Redefining marriage, monogamy and love

Will not-so-newlyweds Collette and Allen figure out how to live together? Photo courtesy of the filmmakers

Documentary tells tale of romance threatened by cohabitation


Unlike most couples, when husband and wife Allen J. Sheinman and Collette Stallone finally moved in together, it wasn’t into the same bedroom. “He’s gonna stay in his room the weeknights. On Friday, Saturday and maybe Sunday, he can come into my room,” says Collette of their new arrangement. She has dibs on the bedroom. Allen’s room: the former living room.

Meet Allen: “I’m 59 years old, and I’m a Libra.” And meet Collette: “I’m 55 years old, and I’m a New Yorker. I like corned beef. I like an egg cream.” The two are “trying the experiment in cohabitating,” as Allen puts it. And in Tom and Jim Isler’s short film “Two’s a Crowd,” this experiment is observed, documented and reported.

If you find that odd, then this film is sure to overturn your entire notion of what marriage, monogamy and love can look like. The couple had been married for more than four years (and together for nine) when they finally took the plunge into cohabitation.

Before that, they were happy to live separately (Collette in her one-bedroom in the Village and Allen in his studio apartment in Chelsea). They married late in life — and besides, cohabitation just doesn’t seem to be their style. Collette explains, “When you’re young, you go ‘Oh, we’re so in love, oh!’ Now, it’s like, listen: I love you, but you need your space. I need my space.” Of their arrangement, she adds, “I say it’s great. I go home when I want. I do what I want. I don’t have to do his laundry!”

But when paying rent for two apartments is no longer within reason, they finally decide to take the plunge, living together in Collette’s rent-stabilized apartment.

Will the experiment result in a gruesome fallout between folks who just need their own territory, or will they figure out how to share the space? Collette’s not so sure, even about the smallest matters. “Sharing newspapers — are you kidding? It could break up a marriage, how you read a newspaper! Separate newspapers,” she declares.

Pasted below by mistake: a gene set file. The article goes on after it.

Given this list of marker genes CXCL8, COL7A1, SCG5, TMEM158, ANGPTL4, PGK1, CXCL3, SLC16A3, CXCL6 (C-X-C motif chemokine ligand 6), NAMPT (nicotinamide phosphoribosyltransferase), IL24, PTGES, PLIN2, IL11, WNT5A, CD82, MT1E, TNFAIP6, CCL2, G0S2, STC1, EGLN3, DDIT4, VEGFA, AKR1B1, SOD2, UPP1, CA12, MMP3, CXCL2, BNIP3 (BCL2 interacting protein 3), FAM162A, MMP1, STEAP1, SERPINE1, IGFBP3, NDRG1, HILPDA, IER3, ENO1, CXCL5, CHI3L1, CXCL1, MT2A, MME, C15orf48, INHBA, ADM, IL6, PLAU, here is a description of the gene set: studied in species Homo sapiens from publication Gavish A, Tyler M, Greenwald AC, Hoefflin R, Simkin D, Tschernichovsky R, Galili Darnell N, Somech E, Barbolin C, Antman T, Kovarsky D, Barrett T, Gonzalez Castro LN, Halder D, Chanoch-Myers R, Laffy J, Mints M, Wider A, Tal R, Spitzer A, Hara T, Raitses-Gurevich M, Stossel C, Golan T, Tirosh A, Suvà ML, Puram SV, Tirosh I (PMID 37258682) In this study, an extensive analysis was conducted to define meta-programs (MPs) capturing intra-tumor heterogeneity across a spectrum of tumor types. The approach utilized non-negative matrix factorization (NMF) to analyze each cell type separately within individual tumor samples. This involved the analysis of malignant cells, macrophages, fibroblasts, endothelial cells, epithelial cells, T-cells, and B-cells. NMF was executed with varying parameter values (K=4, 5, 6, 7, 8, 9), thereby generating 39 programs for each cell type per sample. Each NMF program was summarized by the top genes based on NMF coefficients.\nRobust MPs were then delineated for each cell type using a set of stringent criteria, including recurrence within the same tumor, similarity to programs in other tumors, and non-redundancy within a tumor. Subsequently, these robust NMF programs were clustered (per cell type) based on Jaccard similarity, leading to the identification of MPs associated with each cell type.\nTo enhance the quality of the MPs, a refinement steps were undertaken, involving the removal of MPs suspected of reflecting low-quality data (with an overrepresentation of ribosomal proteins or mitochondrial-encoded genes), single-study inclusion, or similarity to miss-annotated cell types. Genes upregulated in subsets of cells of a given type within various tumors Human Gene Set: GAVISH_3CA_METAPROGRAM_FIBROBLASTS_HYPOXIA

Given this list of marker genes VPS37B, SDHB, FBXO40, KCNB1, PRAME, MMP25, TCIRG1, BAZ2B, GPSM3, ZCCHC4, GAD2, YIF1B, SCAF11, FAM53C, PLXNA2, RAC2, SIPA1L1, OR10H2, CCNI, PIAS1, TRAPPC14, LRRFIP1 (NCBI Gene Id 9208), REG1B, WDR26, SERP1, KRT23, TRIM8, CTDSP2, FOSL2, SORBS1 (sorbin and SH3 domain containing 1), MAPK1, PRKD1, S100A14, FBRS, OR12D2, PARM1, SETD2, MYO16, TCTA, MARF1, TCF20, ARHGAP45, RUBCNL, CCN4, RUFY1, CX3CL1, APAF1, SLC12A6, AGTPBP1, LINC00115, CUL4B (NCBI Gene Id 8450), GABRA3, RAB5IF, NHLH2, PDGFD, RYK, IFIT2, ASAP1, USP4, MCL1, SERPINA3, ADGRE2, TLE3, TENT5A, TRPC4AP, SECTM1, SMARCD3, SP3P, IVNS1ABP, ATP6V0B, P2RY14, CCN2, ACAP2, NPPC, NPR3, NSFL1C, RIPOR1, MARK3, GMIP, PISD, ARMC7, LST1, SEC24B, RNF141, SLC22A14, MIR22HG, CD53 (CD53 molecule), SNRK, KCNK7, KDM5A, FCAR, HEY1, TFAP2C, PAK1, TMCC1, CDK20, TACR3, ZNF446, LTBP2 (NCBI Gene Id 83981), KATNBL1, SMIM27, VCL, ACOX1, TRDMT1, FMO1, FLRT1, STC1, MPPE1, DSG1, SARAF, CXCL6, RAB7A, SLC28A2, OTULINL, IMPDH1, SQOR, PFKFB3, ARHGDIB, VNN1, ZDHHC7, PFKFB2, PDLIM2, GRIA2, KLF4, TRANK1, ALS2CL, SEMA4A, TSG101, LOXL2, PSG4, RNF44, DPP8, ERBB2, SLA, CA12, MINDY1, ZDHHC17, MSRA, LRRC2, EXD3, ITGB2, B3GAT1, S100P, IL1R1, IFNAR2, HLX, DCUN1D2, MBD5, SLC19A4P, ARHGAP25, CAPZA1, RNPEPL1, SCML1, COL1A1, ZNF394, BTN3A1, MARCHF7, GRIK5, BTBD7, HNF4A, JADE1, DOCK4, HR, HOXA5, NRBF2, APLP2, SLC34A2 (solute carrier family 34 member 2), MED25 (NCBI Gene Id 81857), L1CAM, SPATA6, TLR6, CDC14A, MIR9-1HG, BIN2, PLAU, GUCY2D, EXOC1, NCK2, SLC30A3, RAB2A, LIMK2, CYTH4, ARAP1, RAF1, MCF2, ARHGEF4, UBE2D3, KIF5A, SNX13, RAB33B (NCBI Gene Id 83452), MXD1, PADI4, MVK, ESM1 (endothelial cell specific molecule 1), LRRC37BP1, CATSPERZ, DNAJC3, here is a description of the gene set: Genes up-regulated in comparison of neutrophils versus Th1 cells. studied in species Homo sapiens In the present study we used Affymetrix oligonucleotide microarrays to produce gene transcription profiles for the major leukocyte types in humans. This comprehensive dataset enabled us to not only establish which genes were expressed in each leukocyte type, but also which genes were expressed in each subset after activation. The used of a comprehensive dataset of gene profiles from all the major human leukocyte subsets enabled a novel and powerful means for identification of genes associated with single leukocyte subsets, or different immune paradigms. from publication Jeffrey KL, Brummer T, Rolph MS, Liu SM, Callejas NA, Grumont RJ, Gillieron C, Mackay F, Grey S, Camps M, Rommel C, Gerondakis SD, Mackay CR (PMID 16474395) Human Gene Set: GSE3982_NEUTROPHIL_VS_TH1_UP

Both Allen and Collette are quirky and vivacious. Their relationship is intriguing, and truly delightful to witness. That’s where brothers Tom and Jim Isler come into play.

Back when Tom worked at “Meetings & Conventions” magazine, Allen was his managing editor. Even before hearing the couple’s story, Tom was intrigued by Allen’s disposition. “Allen was an extremely witty guy who seemed destined for the big screen. I knew he’d be a great character for a documentary. I just needed some narrative frame to put him in, some excuse to tell a story about him,” Tom says. “For years before we actually made the film, I used to joke with him that I’d like to make a movie about him someday, but only if he moved in with his wife. At the time, we never thought that day would come.”

But then, in October of 2009, it did.

Tom, 29, and Jim, 32, have a long history of collaborative filmmaking, going all the way back to when they were kids. For this most recent project of theirs, the brothers shot, edited and directed as a team, and “did basically all of the work.” The result is a terrifically fun 20 minutes.

The final portion of the film revisits Collette and Allen close to five months after their big move. To their own surprise, the couple has managed to survive the experiment (they’re even happy in it). “Now we know that everyone else had it right,” Collette remarks. “I wouldn’t go that far,” says Allen — who points out that they’re still not doing marriage “the way most people do it.”

Tom says he hopes, in the end, “that the film forces audiences to question assumptions they hold about what marriage is, and how couples are supposed to act.” It’s “a reminder,” he says, “that marriage is intensely personal and hyper-specific to the individuals involved.”

For Allen and Collette, the art of cohabitation boils down to having their own spaces (“the fallback of a personal sanctuary,” as Isler calls it). Of course, they also enjoy one another’s company. As Allen says, “If I were just in this for being apart, I don’t think I’d go through the effort. I could do that on my own.”

As the film comes to a close, the couple prepares for bed on a typical evening, exchanging shouts of “Love ya’ hun!” and “Good night!” across the apartment as each flicks off their own bedroom light.

Directed by Tom and Jim Isler
At the New York City International Film Festival
Wed., Aug. 24, 6pm
At the Abingdon Theatre (312 W. 36th St., btw. 8th & 9th Aves.)
For tickets ($5), visit nyciff.com
For info, visit gloamingpictures.com